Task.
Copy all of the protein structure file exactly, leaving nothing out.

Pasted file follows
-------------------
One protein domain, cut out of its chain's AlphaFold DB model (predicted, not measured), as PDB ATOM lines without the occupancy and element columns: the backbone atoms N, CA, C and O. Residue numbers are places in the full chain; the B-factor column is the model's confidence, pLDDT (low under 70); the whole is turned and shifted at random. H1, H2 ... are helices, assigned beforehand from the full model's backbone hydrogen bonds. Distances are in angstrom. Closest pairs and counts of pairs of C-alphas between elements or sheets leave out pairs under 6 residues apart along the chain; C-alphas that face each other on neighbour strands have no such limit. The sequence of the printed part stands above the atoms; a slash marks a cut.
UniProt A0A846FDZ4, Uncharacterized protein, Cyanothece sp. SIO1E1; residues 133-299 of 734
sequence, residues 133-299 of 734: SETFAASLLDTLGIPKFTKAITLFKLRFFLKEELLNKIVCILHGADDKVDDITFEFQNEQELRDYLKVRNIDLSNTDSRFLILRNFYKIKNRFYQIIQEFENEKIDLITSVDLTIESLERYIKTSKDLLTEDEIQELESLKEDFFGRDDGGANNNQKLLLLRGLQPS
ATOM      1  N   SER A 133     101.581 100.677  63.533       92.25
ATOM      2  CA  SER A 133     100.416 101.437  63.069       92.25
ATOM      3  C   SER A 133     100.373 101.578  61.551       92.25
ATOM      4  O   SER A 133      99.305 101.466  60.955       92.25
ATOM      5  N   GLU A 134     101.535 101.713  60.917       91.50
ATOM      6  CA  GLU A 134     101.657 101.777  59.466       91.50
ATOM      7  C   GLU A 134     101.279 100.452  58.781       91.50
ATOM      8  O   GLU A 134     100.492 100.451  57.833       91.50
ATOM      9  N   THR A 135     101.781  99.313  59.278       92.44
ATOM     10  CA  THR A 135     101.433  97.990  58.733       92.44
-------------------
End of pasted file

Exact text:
One protein domain, cut out of its chain's AlphaFold DB model (predicted, not measured), as PDB ATOM lines without the occupancy and element columns: the backbone atoms N, CA, C and O. Residue numbers are places in the full chain; the B-factor column is the model's confidence, pLDDT (low under 70); the whole is turned and shifted at random. H1, H2 ... are helices, assigned beforehand from the full model's backbone hydrogen bonds. Distances are in angstrom. Closest pairs and counts of pairs of C-alphas between elements or sheets leave out pairs under 6 residues apart along the chain; C-alphas that face each other on neighbour strands have no such limit. The sequence of the printed part stands above the atoms; a slash marks a cut.
UniProt A0A846FDZ4, Uncharacterized protein, Cyanothece sp. SIO1E1; residues 133-299 of 734
sequence, residues 133-299 of 734: SETFAASLLDTLGIPKFTKAITLFKLRFFLKEELLNKIVCILHGADDKVDDITFEFQNEQELRDYLKVRNIDLSNTDSRFLILRNFYKIKNRFYQIIQEFENEKIDLITSVDLTIESLERYIKTSKDLLTEDEIQELESLKEDFFGRDDGGANNNQKLLLLRGLQPS
ATOM      1  N   SER A 133     101.581 100.677  63.533       92.25
ATOM      2  CA  SER A 133     100.416 101.437  63.069       92.25
ATOM      3  C   SER A 133     100.373 101.578  61.551       92.25
ATOM      4  O   SER A 133      99.305 101.466  60.955       92.25
ATOM      5  N   GLU A 134     101.535 101.713  60.917       91.50
ATOM      6  CA  GLU A 134     101.657 101.777  59.466       91.50
ATOM      7  C   GLU A 134     101.279 100.452  58.781       91.50
ATOM      8  O   GLU A 134     100.492 100.451  57.833       91.50
ATOM      9  N   THR A 135     101.781  99.313  59.278       92.44
ATOM     10  CA  THR A 135     101.433  97.990  58.733       92.44